So in general terms, development starts from a greatly confused state of integration (where neither pre nor trans can be properly differentiated). So the earliest stages (i.e. of Band 1) properly represent the confused interaction of both pre and trans elements! Then at the middle stages the conscious aspect now becomes largely separate from the unconscious, enabling unambiguous type understanding of a specialised rational linear kind. Not surprisingly because pre is now explicitly separated from trans, with neither existing in isolation, we thereby have the unfolding of the personal stages (that are neither pre nor trans).

Then at the higher stages the progressive two-way integration of both pre and trans (in a mature refined manner) increasingly takes place. Therefore the stages of Band 3 (and especially Band 4) now represent the dynamic two-way interaction of both pre and trans elements (in a mature integrated fashion)

So the goal of such "higher" contemplative development is the ultimate unity of both pre and trans in the corresponding union of both transcendent and immanent directions.

Then the final stages (of the Radial Bands i.e. Bands 5, 6 and 7)) enable both the relative independence (in differentiated linear manner) of both pre and trans, combined with their relative interdependence (in a two-way integral fashion).    


Now the very reason why peak and valley experiences, with respect to both "higher" and "lower" stages, are possible in development is precisely because of the necessary dynamic interaction as between both the confused and mature relationship of pre and trans (i.e. immanent and transcendent directions).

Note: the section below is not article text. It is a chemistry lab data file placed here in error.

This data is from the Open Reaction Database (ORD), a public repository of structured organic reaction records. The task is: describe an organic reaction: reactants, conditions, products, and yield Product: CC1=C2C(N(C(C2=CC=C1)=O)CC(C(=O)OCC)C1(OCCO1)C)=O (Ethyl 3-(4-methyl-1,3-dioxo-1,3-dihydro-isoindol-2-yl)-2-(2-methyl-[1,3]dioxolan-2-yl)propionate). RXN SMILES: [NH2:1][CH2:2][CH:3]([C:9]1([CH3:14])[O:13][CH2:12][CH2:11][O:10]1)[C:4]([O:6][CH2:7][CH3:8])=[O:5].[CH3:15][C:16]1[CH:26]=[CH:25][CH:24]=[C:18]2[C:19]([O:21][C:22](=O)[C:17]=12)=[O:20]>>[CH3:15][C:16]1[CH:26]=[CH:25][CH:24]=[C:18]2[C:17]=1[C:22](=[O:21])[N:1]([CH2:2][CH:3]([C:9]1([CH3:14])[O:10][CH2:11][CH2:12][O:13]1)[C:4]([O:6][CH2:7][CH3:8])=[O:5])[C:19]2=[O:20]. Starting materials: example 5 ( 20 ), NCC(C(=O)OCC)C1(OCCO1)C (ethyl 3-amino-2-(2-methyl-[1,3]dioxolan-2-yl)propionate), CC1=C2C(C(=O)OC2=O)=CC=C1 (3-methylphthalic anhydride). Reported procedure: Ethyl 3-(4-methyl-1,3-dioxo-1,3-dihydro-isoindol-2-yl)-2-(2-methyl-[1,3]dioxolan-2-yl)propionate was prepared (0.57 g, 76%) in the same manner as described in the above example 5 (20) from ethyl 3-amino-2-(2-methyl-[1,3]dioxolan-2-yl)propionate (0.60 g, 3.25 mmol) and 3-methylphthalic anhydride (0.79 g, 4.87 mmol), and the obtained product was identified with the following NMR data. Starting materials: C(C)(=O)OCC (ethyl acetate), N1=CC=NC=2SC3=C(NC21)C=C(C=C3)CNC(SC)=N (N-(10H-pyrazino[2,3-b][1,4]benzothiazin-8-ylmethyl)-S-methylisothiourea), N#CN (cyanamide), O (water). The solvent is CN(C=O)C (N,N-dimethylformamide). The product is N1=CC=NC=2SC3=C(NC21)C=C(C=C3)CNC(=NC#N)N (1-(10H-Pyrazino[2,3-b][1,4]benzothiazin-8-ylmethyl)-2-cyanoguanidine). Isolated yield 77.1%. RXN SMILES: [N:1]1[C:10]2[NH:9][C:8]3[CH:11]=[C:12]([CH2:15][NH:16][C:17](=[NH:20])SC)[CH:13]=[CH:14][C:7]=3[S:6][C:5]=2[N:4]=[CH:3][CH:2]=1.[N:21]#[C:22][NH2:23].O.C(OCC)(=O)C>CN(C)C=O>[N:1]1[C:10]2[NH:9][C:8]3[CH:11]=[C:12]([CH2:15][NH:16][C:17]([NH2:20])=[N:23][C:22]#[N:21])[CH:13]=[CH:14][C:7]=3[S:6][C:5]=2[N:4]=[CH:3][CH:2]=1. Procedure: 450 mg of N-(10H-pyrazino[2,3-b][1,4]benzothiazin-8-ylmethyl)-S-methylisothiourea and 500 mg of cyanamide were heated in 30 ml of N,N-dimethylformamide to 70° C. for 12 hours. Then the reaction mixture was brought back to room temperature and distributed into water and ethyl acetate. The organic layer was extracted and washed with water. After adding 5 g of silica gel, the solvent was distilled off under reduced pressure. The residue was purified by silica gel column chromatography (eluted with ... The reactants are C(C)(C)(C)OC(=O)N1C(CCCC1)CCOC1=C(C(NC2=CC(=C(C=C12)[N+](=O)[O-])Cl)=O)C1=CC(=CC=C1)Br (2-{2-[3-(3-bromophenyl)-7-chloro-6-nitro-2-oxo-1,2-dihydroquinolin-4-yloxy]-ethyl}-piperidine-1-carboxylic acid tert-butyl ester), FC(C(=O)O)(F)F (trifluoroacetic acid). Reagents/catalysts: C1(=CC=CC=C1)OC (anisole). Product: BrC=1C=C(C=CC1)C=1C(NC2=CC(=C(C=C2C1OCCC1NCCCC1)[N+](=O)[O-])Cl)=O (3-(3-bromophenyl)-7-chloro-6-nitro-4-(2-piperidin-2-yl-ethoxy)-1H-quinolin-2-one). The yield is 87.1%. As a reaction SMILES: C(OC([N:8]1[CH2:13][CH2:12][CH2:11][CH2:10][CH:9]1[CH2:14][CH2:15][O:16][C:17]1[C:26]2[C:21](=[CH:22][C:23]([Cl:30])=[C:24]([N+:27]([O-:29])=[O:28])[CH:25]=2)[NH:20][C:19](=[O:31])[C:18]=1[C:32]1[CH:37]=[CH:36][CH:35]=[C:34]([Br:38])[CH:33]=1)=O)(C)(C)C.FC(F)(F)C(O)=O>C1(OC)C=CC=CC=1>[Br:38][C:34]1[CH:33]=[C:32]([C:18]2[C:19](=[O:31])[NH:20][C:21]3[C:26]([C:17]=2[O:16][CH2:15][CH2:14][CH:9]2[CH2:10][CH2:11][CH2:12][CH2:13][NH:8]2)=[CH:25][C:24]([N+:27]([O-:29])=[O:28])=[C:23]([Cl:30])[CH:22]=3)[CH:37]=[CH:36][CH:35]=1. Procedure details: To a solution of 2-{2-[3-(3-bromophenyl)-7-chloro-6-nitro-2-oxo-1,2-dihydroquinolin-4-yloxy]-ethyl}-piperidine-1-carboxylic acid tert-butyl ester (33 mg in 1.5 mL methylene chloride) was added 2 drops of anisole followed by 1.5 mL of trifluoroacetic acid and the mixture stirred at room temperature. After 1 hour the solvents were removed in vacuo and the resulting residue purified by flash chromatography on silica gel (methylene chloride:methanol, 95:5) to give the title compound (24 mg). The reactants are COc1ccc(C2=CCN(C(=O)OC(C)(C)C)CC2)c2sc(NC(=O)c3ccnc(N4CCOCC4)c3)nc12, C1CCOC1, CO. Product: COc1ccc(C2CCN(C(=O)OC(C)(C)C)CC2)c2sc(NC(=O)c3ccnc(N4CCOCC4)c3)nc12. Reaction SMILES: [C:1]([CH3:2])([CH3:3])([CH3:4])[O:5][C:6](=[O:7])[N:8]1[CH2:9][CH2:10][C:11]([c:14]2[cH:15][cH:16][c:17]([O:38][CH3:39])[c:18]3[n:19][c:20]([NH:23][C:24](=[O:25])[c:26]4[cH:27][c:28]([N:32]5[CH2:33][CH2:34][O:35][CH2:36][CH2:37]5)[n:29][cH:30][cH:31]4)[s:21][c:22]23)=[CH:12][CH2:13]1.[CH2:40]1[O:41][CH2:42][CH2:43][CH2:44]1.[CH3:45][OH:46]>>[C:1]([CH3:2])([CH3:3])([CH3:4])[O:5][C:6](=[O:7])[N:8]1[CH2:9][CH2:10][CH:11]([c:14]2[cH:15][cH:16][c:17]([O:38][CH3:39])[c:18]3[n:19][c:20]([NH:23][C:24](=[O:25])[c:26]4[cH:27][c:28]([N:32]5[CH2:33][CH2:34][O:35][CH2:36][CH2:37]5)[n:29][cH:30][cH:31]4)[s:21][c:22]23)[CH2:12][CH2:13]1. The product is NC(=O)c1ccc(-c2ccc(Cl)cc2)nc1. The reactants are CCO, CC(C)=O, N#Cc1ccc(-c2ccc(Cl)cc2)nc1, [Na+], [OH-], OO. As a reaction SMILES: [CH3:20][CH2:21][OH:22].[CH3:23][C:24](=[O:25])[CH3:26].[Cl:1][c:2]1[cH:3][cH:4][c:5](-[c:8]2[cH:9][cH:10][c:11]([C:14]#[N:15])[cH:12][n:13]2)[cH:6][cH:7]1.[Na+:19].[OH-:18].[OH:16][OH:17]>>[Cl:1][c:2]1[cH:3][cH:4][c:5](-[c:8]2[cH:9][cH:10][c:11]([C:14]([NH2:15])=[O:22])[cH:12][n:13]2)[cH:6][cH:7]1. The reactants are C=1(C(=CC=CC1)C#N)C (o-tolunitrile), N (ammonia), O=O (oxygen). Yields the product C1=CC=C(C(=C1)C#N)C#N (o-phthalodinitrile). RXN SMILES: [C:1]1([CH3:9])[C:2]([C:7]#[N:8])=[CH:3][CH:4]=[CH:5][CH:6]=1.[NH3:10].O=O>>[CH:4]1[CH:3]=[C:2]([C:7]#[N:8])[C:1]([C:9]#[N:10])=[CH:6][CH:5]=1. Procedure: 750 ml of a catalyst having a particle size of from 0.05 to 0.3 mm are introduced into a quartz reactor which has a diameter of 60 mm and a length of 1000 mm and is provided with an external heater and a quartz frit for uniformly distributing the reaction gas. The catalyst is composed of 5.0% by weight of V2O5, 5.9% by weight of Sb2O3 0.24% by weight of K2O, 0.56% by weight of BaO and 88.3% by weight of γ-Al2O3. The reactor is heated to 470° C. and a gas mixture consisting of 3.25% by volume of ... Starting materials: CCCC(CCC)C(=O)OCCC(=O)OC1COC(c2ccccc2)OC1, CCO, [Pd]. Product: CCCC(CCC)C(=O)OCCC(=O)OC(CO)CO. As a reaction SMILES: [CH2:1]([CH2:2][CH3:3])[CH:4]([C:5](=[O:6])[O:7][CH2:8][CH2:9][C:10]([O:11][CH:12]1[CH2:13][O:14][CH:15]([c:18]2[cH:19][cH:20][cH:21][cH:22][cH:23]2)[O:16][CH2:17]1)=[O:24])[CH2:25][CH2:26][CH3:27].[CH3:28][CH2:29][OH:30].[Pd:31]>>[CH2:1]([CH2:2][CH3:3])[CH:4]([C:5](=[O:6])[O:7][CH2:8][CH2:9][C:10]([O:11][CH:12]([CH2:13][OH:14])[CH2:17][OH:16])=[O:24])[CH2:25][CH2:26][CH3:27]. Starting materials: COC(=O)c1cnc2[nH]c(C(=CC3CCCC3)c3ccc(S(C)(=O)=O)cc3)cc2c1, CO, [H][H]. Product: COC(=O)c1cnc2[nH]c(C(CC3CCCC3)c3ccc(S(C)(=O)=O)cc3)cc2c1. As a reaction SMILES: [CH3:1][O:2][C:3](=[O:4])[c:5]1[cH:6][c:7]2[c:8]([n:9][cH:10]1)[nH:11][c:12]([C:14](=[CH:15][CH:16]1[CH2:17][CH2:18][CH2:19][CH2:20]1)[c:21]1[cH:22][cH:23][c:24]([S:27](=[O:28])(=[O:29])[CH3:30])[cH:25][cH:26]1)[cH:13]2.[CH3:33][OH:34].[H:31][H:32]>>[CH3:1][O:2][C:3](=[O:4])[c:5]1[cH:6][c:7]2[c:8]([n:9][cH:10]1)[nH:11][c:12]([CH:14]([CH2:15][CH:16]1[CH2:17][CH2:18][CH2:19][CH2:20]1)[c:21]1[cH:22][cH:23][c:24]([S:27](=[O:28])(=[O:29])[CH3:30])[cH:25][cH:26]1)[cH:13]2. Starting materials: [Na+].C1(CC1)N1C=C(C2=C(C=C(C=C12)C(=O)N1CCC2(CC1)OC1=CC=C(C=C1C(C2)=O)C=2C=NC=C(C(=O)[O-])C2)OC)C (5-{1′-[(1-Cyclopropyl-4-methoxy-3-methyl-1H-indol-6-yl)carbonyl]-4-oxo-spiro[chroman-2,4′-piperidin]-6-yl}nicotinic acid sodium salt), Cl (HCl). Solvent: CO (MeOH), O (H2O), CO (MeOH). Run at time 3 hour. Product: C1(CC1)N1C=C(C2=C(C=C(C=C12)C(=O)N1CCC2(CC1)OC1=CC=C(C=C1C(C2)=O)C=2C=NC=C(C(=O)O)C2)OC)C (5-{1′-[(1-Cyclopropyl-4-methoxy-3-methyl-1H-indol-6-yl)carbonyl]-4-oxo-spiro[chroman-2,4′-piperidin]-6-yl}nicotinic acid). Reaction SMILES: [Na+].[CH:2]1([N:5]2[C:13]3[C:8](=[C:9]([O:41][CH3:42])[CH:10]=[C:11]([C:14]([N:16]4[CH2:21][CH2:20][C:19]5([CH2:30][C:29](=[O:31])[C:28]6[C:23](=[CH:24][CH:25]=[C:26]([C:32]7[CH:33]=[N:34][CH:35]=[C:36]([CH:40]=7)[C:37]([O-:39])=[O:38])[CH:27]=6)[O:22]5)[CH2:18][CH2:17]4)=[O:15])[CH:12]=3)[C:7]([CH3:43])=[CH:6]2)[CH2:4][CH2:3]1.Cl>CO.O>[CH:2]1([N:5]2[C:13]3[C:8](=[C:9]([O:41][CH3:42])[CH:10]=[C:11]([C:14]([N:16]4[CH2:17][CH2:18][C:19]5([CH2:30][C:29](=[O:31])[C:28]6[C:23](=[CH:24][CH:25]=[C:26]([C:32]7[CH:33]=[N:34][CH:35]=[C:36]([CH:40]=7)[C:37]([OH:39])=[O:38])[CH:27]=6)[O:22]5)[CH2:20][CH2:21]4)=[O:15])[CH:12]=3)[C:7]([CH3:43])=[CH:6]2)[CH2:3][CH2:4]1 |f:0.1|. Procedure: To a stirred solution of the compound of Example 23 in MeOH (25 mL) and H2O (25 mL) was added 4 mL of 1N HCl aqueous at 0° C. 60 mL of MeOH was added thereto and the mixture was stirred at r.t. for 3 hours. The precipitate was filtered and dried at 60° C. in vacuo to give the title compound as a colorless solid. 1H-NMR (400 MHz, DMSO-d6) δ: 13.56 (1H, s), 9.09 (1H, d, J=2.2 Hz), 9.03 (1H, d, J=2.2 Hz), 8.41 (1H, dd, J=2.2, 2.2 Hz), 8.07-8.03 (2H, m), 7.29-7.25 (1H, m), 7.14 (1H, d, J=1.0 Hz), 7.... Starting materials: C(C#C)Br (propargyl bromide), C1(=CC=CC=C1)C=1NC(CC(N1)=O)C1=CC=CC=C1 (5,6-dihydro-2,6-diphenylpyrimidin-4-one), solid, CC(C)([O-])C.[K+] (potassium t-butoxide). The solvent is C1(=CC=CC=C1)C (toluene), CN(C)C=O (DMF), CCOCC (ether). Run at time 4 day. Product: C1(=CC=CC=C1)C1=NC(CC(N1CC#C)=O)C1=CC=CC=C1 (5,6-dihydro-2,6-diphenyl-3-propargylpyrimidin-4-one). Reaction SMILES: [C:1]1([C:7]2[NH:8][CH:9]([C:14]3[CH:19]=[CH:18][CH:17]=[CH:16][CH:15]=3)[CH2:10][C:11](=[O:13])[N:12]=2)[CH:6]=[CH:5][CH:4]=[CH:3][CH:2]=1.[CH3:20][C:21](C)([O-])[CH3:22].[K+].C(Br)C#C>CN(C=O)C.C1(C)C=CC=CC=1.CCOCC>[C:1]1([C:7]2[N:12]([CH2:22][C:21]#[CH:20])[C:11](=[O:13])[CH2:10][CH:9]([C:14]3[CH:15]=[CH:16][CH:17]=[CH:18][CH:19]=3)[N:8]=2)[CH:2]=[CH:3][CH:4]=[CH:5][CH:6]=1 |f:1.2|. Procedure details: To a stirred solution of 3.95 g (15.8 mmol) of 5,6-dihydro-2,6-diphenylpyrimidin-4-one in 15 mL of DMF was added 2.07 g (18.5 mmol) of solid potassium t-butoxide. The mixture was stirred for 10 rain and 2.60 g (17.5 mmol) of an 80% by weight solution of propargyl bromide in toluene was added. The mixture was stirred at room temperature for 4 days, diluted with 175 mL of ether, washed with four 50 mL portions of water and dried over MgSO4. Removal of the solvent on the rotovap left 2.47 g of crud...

So development starts from a state of total confusion with respect to these polarities. Therefore meaningful peak experience (of corresponding mature states) is not yet possible.

However as the differentiation of pre from trans gradually takes place during early development, the corresponding dynamic relationship between both aspects becomes less confused. This therefore enables occasional brief exposure (during one's better moments as it were) to the more mature experience (characteristic of the higher spiritual stages of development).


By the same token, because full maturity with respect to the refined interaction of pre and trans is never fully achieved, this means that occasional valley experiences (in one's weaker moments) are also possible, when one temporarily lapses back to a more confused understanding.


Finally, I have repeatedly made the point that the very specialisation of rational understanding with respect to the personal stages, which characterises our present culture, greatly limits access to refined spiritual experience (of either the transcendent or immanent variety).

In this way though our society has certainly reached a "higher" stage from the linear analytic, in many ways this represents a "lower" stage from the corresponding circular holistic perspective.

As I have repeatedly emphasised this is dramatically illustrated with respect to the extremely limited conventional interpretation of Mathematics, where the holistic aspect of appreciation is not even recognised.